I had this idea months ago and wanted to take the time I needed to process everything before I wrote this. Honestly, I still don’t feel fully prepared to do this “correctly,” but I don’t know that I ever will, so take this for what it is: an exploration.
If you’ve been with me a little while, you know that the pandemic was traumatic for me in that it seriously hurt my business. I went from being self-employed with the flexible schedule and “workplace” design that are perfect from my chronic conditions, to losing this joyful career that I built from scratch and going to work as (per how the boss referred to me) a “desk girl” in a fast-paced medical practice. The boss provided me with my most necessary modification–a standing desk–and my most necessary need–a paycheck. I was absolutely grateful, and I worked my ass off, but I’ll go ahead and say now that I did not like that job at all. It was miserable.
After 11 months (I’d set a new record as the longest lasting desk girl at 8 months), I had enough speaking gigs finally coming back for my business and enough financial aid from the Small Business Administration’s pandemic programs that I was able to quit the job and return to being self-employed. I had my best life back at last!
I’m no stranger to hard times. There are a few periods in my life that were awful and I pretty much don’t talk about them. One was being in an abusive, controlling relationship when I was 18, 19, 20.
- Celebration. This is the big hurrah! It happened! It’s amazing and exciting! I won the lottery and the prize is my life!
- Initial believing. At first, it doesn’t feel real. The first few days it doesn’t feel real at all. When I quit that job this year, I was having bad dreams about stressful things happening at work, for days. Eventually they stopped. Eventually that constant stress I felt while working there began to fade. I called it The Unclenching.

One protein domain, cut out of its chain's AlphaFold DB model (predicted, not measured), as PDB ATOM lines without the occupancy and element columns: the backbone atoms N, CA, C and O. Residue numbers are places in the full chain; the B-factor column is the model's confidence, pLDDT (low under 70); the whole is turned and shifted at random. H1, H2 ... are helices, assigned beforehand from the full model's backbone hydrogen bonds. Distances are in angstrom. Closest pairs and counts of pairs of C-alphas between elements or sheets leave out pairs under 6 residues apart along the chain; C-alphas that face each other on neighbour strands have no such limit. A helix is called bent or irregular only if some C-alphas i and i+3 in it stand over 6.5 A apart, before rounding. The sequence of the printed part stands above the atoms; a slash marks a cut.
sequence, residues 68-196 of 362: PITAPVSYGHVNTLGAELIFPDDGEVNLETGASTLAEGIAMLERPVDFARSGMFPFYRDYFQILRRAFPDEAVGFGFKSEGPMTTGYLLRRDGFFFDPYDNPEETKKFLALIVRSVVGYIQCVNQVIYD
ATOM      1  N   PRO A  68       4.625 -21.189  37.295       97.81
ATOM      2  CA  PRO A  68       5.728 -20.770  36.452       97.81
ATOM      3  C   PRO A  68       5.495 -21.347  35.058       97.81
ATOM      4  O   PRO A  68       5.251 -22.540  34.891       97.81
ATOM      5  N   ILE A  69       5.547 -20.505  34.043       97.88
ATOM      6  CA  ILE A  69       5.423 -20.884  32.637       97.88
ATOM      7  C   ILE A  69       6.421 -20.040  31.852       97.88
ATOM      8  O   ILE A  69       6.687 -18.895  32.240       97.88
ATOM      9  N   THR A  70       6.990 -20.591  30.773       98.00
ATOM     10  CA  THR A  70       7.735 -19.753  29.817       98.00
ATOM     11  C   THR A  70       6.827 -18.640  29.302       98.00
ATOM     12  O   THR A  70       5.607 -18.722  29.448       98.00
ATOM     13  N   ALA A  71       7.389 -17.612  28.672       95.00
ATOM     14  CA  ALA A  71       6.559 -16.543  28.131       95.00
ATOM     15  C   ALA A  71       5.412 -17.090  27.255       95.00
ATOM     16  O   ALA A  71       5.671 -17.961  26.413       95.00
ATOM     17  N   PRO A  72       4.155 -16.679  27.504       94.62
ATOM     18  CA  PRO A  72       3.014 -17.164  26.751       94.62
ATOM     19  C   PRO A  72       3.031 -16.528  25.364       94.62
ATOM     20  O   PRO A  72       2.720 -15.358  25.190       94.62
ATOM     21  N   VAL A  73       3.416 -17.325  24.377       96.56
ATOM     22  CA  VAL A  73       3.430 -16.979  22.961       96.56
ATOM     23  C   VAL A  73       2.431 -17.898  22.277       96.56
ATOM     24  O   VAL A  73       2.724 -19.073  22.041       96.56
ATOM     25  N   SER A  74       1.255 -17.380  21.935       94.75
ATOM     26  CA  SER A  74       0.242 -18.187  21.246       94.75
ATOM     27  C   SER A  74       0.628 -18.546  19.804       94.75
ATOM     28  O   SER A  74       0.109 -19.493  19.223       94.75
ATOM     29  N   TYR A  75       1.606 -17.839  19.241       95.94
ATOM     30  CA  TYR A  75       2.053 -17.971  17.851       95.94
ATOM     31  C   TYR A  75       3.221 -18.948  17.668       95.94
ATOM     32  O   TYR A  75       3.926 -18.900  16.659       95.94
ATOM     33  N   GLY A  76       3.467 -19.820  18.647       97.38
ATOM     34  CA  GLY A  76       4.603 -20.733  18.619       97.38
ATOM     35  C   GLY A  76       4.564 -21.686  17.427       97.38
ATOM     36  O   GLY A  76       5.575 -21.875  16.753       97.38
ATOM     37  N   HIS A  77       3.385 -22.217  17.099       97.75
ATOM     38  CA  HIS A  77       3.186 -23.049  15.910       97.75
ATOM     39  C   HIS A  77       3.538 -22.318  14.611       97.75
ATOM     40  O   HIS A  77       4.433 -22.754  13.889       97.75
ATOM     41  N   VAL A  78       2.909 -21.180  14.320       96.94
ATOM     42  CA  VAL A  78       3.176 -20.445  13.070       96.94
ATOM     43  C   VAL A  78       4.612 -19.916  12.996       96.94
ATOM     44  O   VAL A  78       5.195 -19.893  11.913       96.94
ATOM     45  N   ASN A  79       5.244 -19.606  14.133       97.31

- Full-picture slap. Now, it’s happened, and I believe it, and I’ve unclenched, which includes at last dropping all the defense mechanisms I had in place to get through the tough times. One of the most powerful defense mechanisms is denial. So at this point, I actually see how awful it really was. All the things I glossed over about that relationship, or that job, or that situation because it’s what I had to do to get through it suddenly shed their gloss and there’s a way big “holy crap” happening.
- Dealing. Defenses are down. The situation is seen for what it truly was. Now I’ve got to deal with it. Talk it out with a friend. Dig deep for forgiveness and detachment. Grieve. Go through whatever process I need to in order to come to terms with it, feel all the feelings, and move on.
- Improving. With the analysis and work of coping being some semblance of complete, I now pull from that analysis my own flaws that I can work to improve. I might have been turning a blind eye to something I shouldn’t tolerate, or I might have been ignorant of what “unacceptable” should be. I might have made poor decisions that got myself into a bad situation. Whatever it was, it’s something to learn from, to be a better person in the future, to myself and also towards others.
- Gratitude. Finally, I can lean into the full spectrum of gratitude. Grateful that it’s over, for one. I can also reflect on what good there was within the situation and be grateful for that. This includes being grateful for what I learned. And of course I am so very grateful for how good my life is now.